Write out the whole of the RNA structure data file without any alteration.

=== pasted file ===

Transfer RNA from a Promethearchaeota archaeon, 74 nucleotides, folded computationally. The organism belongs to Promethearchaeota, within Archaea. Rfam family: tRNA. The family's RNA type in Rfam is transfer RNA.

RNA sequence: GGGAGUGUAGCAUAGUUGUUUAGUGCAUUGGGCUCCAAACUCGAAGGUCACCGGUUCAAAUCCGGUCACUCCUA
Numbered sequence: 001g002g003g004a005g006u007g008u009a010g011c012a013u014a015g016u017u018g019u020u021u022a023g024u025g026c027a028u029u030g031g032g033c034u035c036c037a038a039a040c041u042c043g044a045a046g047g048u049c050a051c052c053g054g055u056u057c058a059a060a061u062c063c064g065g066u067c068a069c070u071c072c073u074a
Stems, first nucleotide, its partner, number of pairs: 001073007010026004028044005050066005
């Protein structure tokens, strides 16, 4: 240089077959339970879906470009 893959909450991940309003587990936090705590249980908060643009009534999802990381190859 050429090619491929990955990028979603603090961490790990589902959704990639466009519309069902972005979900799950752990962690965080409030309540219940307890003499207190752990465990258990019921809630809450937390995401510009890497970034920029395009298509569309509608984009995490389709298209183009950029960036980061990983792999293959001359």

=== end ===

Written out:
Transfer RNA from a Promethearchaeota archaeon, 74 nucleotides, folded computationally. The organism belongs to Promethearchaeota, within Archaea. Rfam family: tRNA. The family's RNA type in Rfam is transfer RNA.

RNA sequence: GGGAGUGUAGCAUAGUUGUUUAGUGCAUUGGGCUCCAAACUCGAAGGUCACCGGUUCAAAUCCGGUCACUCCUA
Numbered sequence: 001g002g003g004a005g006u007g008u009a010g011c012a013u014a015g016u017u018g019u020u021u022a023g024u025g026c027a028u029u030g031g032g033c034u035c036c037a038a039a040c041u042c043g044a045a046g047g048u049c050a051c052c053g054g055u056u057c058a059a060a061u062c063c064g065g066u067c068a069c070u071c072c073u074a
Stems, first nucleotide, its partner, number of pairs: 001073007010026004028044005050066005
């Protein structure tokens, strides 16, 4: 240089077959339970879906470009 893959909450991940309003587990936090705590249980908060643009009534999802990381190859 050429090619491929990955990028979603603090961490790990589902959704990639466009519309069902972005979900799950752990962690965080409030309540219940307890003499207190752990465990258990019921809630809450937390995401510009890497970034920029395009298509569309509608984009995490389709298209183009950029960036980061990983792999293959001359």